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Posted by on Aug 9, 2015 in Tell Me Why |

How Is Paper Made from Trees?

How Is Paper Made from Trees?

Most paper is produced from wood fibers. To make paper, such as the type used in newspaper, wood from trees is cut into chips. Wood can be turned to pulp in a couple of different ways. Mechanical pulping involves using machines to grind wood chips into pulp. The more commonly used method is chemical pulping, also known as “kraft.”

Chemicals are used to separate lignin from the cellulose fibers, leaving a pulp mixture that can make stronger papers. The wood chips are cooked in a chemical solution to form a watery mixture called pulp slurry. A watery “soup” of cellulose wood fibers, lignin, water and the chemicals used during the pulping process.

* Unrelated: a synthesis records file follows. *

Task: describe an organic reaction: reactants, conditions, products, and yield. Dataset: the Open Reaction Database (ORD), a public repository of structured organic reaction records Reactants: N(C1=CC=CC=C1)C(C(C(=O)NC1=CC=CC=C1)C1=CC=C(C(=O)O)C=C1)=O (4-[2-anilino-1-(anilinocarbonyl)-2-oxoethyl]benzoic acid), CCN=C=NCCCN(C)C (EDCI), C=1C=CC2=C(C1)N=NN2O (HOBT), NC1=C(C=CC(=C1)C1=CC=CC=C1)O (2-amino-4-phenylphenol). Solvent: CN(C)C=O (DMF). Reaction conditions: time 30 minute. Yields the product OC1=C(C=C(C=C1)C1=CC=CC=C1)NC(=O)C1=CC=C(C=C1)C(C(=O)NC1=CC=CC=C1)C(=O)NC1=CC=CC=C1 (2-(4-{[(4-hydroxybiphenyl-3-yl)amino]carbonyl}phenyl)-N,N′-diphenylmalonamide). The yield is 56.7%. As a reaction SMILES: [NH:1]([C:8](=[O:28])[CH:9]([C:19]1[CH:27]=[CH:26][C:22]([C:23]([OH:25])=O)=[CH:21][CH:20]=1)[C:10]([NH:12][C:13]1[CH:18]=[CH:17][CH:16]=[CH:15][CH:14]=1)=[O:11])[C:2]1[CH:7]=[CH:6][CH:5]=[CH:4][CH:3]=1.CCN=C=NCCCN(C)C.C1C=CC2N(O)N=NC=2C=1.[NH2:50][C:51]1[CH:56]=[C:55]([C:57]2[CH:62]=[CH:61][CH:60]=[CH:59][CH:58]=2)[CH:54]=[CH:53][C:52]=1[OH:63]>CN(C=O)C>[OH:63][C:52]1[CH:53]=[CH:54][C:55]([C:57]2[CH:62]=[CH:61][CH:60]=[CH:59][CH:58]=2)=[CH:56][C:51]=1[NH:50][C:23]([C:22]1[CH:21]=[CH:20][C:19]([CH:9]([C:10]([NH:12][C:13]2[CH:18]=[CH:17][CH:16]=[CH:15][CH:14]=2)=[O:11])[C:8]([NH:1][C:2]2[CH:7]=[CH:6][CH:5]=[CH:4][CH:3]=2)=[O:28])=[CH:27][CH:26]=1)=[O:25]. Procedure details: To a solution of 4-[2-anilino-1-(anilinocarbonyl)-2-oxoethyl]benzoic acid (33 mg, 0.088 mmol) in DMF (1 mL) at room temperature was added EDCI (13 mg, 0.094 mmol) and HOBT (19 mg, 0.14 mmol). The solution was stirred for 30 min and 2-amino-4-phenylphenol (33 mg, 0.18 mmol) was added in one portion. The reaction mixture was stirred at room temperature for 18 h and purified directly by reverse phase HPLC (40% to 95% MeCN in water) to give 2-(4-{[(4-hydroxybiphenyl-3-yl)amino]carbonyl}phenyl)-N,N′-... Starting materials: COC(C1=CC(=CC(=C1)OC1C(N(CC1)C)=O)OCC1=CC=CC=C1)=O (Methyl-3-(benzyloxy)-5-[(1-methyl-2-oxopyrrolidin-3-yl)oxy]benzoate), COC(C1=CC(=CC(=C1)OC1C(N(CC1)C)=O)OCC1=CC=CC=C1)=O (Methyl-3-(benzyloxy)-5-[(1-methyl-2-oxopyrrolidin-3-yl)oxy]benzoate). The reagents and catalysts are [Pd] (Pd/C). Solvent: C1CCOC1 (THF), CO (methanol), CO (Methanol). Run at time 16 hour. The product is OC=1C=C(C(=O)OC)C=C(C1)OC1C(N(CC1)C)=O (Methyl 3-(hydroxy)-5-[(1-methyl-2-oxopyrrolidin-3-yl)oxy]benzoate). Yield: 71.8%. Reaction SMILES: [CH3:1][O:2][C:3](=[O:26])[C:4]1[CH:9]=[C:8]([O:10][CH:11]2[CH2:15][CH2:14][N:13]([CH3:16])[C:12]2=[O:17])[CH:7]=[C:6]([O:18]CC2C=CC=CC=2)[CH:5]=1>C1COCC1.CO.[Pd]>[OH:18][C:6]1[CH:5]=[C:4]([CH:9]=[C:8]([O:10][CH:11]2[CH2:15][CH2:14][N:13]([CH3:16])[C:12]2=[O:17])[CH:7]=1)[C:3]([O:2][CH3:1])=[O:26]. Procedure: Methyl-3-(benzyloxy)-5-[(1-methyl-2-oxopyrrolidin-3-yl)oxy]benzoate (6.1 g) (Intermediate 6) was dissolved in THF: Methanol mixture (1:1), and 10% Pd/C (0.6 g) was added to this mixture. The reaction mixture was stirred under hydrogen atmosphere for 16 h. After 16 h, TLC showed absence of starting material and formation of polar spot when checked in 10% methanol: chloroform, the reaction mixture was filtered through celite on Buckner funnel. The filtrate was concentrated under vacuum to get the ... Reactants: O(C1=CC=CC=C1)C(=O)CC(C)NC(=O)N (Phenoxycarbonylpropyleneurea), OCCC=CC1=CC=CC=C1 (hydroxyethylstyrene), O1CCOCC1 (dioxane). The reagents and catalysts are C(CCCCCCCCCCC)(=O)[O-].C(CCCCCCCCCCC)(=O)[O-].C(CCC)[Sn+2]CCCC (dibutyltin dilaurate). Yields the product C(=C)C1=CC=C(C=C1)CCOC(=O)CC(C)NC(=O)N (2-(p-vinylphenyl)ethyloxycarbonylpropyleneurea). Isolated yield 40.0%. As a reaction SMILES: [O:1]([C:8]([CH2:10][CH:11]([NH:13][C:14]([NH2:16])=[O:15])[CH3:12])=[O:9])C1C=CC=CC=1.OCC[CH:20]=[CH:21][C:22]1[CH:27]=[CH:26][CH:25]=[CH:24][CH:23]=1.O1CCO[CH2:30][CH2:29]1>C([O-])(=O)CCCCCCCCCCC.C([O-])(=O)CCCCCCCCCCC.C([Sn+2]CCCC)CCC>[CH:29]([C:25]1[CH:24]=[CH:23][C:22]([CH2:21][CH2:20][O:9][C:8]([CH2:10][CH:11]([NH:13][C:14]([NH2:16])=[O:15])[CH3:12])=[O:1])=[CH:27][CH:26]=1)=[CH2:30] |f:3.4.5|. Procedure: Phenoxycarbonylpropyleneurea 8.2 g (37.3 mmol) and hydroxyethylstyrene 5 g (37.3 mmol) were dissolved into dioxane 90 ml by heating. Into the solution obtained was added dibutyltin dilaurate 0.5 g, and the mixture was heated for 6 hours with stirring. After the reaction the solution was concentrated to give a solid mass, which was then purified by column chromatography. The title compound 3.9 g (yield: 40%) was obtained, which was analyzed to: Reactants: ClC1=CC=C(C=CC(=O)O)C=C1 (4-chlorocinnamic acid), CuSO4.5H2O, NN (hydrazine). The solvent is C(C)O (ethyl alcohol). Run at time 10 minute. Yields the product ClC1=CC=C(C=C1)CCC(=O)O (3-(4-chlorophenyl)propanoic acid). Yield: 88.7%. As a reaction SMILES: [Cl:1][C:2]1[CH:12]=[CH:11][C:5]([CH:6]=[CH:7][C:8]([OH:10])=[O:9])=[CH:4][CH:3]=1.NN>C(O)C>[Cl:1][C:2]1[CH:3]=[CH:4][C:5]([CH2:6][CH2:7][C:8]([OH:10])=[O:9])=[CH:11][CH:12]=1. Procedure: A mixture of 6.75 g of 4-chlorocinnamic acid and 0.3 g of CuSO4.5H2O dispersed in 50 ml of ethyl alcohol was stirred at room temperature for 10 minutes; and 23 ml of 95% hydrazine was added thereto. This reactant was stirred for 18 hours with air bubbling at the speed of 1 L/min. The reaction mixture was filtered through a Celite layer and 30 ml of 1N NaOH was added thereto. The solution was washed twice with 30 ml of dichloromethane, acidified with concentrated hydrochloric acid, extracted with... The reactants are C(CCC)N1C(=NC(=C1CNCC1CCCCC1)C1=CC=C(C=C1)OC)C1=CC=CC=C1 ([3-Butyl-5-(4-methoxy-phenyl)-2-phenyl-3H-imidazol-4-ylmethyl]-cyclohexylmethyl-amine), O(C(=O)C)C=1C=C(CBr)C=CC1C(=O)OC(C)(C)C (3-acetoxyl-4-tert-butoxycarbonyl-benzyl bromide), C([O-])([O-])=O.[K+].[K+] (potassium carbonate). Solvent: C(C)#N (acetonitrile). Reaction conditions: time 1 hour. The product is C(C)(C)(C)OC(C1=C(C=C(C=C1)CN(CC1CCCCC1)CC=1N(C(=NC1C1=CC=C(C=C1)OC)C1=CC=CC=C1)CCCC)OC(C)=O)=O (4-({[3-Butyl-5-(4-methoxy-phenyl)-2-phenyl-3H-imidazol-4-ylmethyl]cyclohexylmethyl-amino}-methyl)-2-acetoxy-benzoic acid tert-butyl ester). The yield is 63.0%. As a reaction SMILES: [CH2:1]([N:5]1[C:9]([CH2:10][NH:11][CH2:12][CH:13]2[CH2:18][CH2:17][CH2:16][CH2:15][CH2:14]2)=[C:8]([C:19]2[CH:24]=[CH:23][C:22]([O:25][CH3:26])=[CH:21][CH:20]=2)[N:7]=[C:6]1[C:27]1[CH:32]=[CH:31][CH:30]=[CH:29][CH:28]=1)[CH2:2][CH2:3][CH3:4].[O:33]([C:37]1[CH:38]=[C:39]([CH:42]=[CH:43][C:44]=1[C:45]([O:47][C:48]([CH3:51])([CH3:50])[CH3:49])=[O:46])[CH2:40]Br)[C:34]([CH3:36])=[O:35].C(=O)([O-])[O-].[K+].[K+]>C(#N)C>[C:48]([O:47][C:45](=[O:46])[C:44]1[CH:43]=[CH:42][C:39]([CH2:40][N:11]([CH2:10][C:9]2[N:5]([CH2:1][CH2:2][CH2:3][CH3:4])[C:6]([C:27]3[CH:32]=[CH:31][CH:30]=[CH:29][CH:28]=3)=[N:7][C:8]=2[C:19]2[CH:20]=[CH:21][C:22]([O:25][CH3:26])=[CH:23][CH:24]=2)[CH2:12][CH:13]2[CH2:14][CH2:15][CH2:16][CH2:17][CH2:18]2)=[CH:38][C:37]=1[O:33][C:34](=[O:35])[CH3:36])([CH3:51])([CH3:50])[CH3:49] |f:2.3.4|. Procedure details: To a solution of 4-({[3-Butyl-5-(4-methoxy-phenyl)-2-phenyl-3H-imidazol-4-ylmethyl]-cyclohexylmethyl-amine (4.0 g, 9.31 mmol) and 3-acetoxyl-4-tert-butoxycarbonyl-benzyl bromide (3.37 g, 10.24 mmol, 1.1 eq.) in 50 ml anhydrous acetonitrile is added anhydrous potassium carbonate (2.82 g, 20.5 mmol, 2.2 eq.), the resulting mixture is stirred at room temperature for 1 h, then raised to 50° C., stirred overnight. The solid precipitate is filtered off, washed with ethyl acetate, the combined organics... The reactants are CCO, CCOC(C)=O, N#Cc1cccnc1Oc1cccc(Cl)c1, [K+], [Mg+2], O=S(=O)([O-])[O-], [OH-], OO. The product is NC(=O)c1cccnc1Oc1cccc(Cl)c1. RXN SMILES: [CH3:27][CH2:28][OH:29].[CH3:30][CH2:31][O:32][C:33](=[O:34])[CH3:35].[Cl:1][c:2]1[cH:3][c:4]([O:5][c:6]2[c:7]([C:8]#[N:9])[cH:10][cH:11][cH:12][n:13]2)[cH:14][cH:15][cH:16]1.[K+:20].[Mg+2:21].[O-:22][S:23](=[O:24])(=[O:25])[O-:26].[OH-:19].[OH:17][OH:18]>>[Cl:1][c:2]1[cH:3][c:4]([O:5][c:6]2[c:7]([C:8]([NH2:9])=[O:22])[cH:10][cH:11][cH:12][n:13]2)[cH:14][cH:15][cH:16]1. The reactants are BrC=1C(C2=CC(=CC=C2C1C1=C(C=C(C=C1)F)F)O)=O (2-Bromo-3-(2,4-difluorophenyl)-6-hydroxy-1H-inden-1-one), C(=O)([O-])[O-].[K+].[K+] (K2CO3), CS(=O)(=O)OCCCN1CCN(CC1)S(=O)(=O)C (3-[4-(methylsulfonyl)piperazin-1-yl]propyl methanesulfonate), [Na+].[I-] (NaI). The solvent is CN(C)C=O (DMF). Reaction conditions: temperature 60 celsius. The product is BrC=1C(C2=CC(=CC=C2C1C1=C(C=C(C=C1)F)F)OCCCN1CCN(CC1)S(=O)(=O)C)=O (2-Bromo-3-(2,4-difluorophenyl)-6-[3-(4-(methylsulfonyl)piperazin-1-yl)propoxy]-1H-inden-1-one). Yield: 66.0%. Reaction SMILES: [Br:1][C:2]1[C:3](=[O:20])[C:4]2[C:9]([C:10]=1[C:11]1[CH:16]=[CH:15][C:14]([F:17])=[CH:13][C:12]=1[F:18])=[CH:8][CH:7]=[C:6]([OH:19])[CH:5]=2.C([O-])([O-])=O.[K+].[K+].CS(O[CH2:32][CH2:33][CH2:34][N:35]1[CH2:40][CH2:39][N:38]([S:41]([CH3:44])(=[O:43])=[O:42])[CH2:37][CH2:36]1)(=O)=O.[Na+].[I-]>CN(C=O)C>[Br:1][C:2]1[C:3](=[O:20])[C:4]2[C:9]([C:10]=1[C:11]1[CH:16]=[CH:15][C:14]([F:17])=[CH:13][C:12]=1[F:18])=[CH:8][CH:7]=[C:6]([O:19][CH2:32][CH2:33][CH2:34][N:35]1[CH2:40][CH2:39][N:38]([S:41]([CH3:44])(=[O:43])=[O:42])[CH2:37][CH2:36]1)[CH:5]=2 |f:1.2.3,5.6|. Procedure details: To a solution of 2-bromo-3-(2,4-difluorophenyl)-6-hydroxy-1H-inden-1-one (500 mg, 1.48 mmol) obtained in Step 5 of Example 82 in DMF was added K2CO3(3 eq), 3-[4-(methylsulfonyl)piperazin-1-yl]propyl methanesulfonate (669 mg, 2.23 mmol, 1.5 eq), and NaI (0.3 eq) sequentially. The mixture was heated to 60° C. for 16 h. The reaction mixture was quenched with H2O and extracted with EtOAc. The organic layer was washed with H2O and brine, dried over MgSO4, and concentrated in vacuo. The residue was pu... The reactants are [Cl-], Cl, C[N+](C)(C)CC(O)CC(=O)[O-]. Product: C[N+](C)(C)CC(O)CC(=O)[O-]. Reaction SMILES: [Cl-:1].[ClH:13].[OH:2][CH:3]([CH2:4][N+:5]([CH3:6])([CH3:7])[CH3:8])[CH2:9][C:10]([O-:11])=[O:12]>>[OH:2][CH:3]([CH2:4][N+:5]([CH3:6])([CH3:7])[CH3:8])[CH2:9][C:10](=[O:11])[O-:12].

Once the pulp is ready, it is then used to make paper in a process that is quite similar (in the basics) to the process first used by the ancient Chinese more than 1,900 years ago. Because the pulp mixture is so watery (sometimes as much as 99 percent water!), the cellulose fibers need to be separated from the watery mixture.

The pulp is washed and bleached, and then sprayed onto a moving screen in the paper-making machine. Most of the water in the pulp drains through the screen, leaving an even mat of fibers. This mat passes through a series of rollers that remove the rest of the water, and press the fibers tightly together. The result is paper!

When the paper has the desired thickness, it may be colored or coated with special chemicals to give it a special texture, extra strength or water resistance. As a last step, the paper rolls are cut to size and packaged for shipping to other facilities for additional processing to turn it into all sorts of specialized papers.

Content for this question contributed by Michelle Malloy, resident of, Middleburg Heights, Cuyahoga County, Ohio, USA